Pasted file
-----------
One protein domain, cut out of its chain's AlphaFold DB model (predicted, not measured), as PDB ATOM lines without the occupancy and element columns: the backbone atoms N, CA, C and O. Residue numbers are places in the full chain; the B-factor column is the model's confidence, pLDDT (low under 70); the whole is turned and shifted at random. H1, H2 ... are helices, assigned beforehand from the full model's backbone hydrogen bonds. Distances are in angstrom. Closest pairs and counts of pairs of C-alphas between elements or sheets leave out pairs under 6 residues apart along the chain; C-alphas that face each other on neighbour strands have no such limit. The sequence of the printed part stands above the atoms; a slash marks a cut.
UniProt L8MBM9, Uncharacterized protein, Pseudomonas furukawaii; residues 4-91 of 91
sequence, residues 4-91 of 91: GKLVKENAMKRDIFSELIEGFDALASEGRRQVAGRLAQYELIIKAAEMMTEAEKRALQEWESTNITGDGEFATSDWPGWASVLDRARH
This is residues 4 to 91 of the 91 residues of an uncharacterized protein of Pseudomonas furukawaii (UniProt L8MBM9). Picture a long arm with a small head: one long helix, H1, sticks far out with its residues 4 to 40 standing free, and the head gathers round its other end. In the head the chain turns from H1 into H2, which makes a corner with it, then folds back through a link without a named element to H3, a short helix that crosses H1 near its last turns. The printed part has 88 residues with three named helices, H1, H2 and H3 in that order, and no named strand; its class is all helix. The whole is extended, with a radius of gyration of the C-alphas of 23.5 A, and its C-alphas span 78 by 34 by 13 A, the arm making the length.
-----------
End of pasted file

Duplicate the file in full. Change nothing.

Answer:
One protein domain, cut out of its chain's AlphaFold DB model (predicted, not measured), as PDB ATOM lines without the occupancy and element columns: the backbone atoms N, CA, C and O. Residue numbers are places in the full chain; the B-factor column is the model's confidence, pLDDT (low under 70); the whole is turned and shifted at random. H1, H2 ... are helices, assigned beforehand from the full model's backbone hydrogen bonds. Distances are in angstrom. Closest pairs and counts of pairs of C-alphas between elements or sheets leave out pairs under 6 residues apart along the chain; C-alphas that face each other on neighbour strands have no such limit. The sequence of the printed part stands above the atoms; a slash marks a cut.
UniProt L8MBM9, Uncharacterized protein, Pseudomonas furukawaii; residues 4-91 of 91
sequence, residues 4-91 of 91: GKLVKENAMKRDIFSELIEGFDALASEGRRQVAGRLAQYELIIKAAEMMTEAEKRALQEWESTNITGDGEFATSDWPGWASVLDRARH
This is residues 4 to 91 of the 91 residues of an uncharacterized protein of Pseudomonas furukawaii (UniProt L8MBM9). Picture a long arm with a small head: one long helix, H1, sticks far out with its residues 4 to 40 standing free, and the head gathers round its other end. In the head the chain turns from H1 into H2, which makes a corner with it, then folds back through a link without a named element to H3, a short helix that crosses H1 near its last turns. The printed part has 88 residues with three named helices, H1, H2 and H3 in that order, and no named strand; its class is all helix. The whole is extended, with a radius of gyration of the C-alphas of 23.5 A, and its C-alphas span 78 by 34 by 13 A, the arm making the length.